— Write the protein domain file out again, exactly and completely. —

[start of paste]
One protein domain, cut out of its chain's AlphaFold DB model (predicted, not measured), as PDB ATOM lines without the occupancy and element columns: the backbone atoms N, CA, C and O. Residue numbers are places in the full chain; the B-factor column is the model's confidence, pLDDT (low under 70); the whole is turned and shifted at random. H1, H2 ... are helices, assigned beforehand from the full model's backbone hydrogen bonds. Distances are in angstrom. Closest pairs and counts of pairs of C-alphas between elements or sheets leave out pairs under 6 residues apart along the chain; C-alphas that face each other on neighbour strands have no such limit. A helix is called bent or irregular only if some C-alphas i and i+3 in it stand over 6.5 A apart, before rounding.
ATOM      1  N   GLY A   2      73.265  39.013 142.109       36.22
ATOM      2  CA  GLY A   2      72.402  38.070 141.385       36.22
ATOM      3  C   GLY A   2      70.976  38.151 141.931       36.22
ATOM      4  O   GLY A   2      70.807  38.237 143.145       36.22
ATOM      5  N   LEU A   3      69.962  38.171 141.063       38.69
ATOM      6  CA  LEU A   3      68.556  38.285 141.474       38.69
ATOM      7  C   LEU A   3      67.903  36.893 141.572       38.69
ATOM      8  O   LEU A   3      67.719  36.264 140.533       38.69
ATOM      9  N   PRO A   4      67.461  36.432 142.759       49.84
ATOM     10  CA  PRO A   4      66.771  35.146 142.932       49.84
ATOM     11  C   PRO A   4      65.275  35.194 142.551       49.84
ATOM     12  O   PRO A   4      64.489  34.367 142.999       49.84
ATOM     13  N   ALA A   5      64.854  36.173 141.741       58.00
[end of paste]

One protein domain, cut out of its chain's AlphaFold DB model (predicted, not measured), as PDB ATOM lines without the occupancy and element columns: the backbone atoms N, CA, C and O. Residue numbers are places in the full chain; the B-factor column is the model's confidence, pLDDT (low under 70); the whole is turned and shifted at random. H1, H2 ... are helices, assigned beforehand from the full model's backbone hydrogen bonds. Distances are in angstrom. Closest pairs and counts of pairs of C-alphas between elements or sheets leave out pairs under 6 residues apart along the chain; C-alphas that face each other on neighbour strands have no such limit. A helix is called bent or irregular only if some C-alphas i and i+3 in it stand over 6.5 A apart, before rounding.
ATOM      1  N   GLY A   2      73.265  39.013 142.109       36.22
ATOM      2  CA  GLY A   2      72.402  38.070 141.385       36.22
ATOM      3  C   GLY A   2      70.976  38.151 141.931       36.22
ATOM      4  O   GLY A   2      70.807  38.237 143.145       36.22
ATOM      5  N   LEU A   3      69.962  38.171 141.063       38.69
ATOM      6  CA  LEU A   3      68.556  38.285 141.474       38.69
ATOM      7  C   LEU A   3      67.903  36.893 141.572       38.69
ATOM      8  O   LEU A   3      67.719  36.264 140.533       38.69
ATOM      9  N   PRO A   4      67.461  36.432 142.759       49.84
ATOM     10  CA  PRO A   4      66.771  35.146 142.932       49.84
ATOM     11  C   PRO A   4      65.275  35.194 142.551       49.84
ATOM     12  O   PRO A   4      64.489  34.367 142.999       49.84
ATOM     13  N   ALA A   5      64.854  36.173 141.741       58.00